PARADOXES by K2V (Bill Jowitt)
An old man once said to me, "I ALWAYS tell lies." Could I believe
him?
Such seeming paradoxes intrigue me, and so I look for them. Here
are one or a few for you to think about. (Well, there is not one
only, and if I can count, it is not correct to say two.).
They can show up our "cock-eyed" thinking. For instance, we all
know that it is criminal to drink and drive. The Ministry of
Transport figures show that one third of the deaths on the road are
caused by drunken drivers. This means that two thirds of the
deaths, that is, twice as many, are caused by sober drivers. Would
the road deaths be reduced if all drivers were drunk?
Seven men once arrived at a lonely, spooky, highland hotel and asked
for accommodation for the night, all wanting separate rooms. The
manager admitted that he only had six rooms left, but thought he
would be able to fix them up. He took the first man to Room 1, and
asked the next man to stay there for a few minutes. He then took
the third man to Room 2, the fourth man to Room 3, the fifth man to
Room 4, and the sixth man to Room 5. He then returned to the first
room, and asked the seventh man to follow him to Room 6. All taken
care of??
Three men had dinner at a hotel and got the bill amounting to #30.
They each gave the waiter #10. He took the money to the office,
where he was told that there had been a mistake; the bill should
have been #25, and he was given #5 change to return to the men. On
the way back he realised that it would be difficult to divide the #5
between the three men, that the men did not know the correct amount,
and would be glad of any refund. So he kept #2 and returned #1 to
each of the three men. That is, the three men had paid #9 each,
making #27 and the waiter had put #2 in his pocket. #27 plus #2
makes #29, but the men originally handed over #30. Where has the
other #1 gone?
Many years ago a wealthy Arab, in his will, left seventeen beautiful
horses to his three sons. He stated that the eldest son was to have
one half of the horses, the next son one third, and the youngest,
one ninth. They obviously could not divide the horses as their
father wished, without chopping some to pieces. They finally asked
the advice of a wise old man. He arrived at the stable with his own
old horse and placed it with the other seventeen. He then began to
share the eighteen horses. The eldest son took one half of the
eighteen, nine; the next, one third, six; and the youngest, one
ninth, two. Nine plus six plus two make seventeen, and the wise old
man was left with his own horse. How did he do it?
If a metal band were put round the Equator, what length would have
to be let in to lift the band by one half inch all the way round the
Earth?
Answer: Three & 1/7 inches
If a metal band were put round a jam jar, what length would have to
be let in to lift the band by one half inch all the way round the
jar.
Answer: Three & 1/7 inches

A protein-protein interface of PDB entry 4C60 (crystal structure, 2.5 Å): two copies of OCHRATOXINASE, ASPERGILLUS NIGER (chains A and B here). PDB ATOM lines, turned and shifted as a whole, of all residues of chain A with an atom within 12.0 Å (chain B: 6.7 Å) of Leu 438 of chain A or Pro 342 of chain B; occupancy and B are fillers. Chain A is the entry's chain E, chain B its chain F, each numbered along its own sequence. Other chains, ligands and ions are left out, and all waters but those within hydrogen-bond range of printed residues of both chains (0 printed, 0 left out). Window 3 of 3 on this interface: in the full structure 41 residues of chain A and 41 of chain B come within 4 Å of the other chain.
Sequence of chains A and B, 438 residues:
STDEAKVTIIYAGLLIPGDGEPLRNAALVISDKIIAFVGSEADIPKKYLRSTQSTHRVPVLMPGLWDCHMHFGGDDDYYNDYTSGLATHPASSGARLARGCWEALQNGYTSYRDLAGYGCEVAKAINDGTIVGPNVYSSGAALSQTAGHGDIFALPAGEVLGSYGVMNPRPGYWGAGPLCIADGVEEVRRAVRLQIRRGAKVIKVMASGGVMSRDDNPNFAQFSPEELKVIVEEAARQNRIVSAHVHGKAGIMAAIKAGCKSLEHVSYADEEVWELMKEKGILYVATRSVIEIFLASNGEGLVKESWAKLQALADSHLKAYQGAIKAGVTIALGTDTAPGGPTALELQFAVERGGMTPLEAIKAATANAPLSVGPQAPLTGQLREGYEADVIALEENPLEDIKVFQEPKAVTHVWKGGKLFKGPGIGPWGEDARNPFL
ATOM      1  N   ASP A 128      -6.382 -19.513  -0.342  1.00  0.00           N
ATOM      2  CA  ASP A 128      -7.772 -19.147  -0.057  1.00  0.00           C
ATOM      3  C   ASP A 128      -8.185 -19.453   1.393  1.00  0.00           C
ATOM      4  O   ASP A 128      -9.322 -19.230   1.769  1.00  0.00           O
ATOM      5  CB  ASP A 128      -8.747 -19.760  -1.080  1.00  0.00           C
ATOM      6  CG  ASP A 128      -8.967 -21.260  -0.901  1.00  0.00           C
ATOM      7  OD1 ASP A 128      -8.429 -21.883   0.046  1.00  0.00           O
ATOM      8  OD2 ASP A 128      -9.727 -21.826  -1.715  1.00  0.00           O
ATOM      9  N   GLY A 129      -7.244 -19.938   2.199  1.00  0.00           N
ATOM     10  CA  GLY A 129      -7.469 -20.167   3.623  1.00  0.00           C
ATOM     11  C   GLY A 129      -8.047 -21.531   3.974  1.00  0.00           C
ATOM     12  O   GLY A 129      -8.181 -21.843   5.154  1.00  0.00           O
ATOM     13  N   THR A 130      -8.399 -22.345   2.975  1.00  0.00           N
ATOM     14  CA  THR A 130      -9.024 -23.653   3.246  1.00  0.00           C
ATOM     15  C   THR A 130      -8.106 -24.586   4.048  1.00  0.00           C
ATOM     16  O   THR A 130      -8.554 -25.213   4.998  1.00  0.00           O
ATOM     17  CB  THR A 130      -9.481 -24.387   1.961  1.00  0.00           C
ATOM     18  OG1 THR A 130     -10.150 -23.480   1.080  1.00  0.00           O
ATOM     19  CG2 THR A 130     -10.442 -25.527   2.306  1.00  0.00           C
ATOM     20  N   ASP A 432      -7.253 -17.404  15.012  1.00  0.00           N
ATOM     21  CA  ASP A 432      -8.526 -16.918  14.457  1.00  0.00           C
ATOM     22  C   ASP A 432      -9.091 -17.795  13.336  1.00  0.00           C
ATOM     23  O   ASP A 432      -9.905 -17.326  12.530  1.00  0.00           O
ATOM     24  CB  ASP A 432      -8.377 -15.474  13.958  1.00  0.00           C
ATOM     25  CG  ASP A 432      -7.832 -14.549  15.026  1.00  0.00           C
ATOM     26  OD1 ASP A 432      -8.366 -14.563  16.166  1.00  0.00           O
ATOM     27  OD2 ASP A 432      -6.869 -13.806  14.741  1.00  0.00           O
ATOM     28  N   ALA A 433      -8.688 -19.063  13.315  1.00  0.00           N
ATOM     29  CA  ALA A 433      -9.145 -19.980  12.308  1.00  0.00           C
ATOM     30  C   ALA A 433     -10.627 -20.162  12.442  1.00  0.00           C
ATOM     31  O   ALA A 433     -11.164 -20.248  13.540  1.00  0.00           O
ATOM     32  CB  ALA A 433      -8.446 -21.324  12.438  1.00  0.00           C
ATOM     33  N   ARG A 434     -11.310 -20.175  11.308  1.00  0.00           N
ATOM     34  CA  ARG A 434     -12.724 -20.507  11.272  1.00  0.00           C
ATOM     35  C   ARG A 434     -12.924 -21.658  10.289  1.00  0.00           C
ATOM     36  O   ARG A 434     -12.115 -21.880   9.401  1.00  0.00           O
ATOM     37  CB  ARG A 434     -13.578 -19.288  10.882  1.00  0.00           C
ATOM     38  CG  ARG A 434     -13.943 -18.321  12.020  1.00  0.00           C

Any two circles with a difference of one unit in diameters will have
approx. three and one-seventh units difference in circumferences.
There are 10 posts in a straight line, 10 metres apart. What is the
distance between the first and last post?
Answer: Ninety metres
A clock strikes six in five seconds. How long does it take to
strike twelve?
Answer: Eleven seconds
A bottle and a cork costs together 22p. The bottle costs 20p more
than the cork. How much does the bottle cost?
Answer: Twenty-one pence
A farmer's wife took some eggs to market. To her first customer she
sold half her stock of eggs and half an egg. To her second customer
she sold half the remainder and half an egg. Then to her third and
last customer she sold half of her remaining eggs and half an egg.
She was left with three eggs, but during her three transactions she
had broken no eggs. How many eggs did she start with?
Answer: Thirty-one
I have a glass containing some liquid A. In another glass I have an
equal amount of liquid B. I now take one measure of liquid A and
pour it into liquid B, stir it up, then take the same measure of the
mixture from B and pour it into liquid A. Now is there more A in B
than B in A?
Would the answer be the same if the mixture was NOT stirred; or, if
the original amounts of the two liquids were NOT equal?
Answer: Equal amounts, in all
cases.
We have two parents, four grand-parents, eight great-grand-parents.
How many ancestors have we got at twenty generations (say, six
hundred years) back?
Answer: 1,048,576! Are we
related?
Mathematically related to the puzzle above are these two.
If a person sent a chain letter to two friends and each of them sent
a letter to two friends, and so on, what is the minimum number of
sets of letters that would have to be sent so that every man, women
and child on Earth would receive only one letter?
Answer: Thirty sets.
If we took a thin sheet of paper, one-thousandth of an inch thick,
(0.025mm), tore it in half and placed one half on top of the other,
and then tore the pile in half and piled them again, how high would
the pile be after fifty times?
Answer: Seventeen million+ miles!
(Twentyseven million+kilometres)
If you do not believe the last answer, take a sheet of newspaper and
see how many times you can do the same with it.
It takes half an hour to dry half a dozen tea-towels on the line.
How long does it take to dry one dozen?
Answer: Half an hour
There are three volumes, each of 500 pages, placed in order on a
shelf. A bookworm starts to eat its way through from page 1, volume
1 to page 500, volume 3. How many pages does it eat through?
Answer: Five hundred pages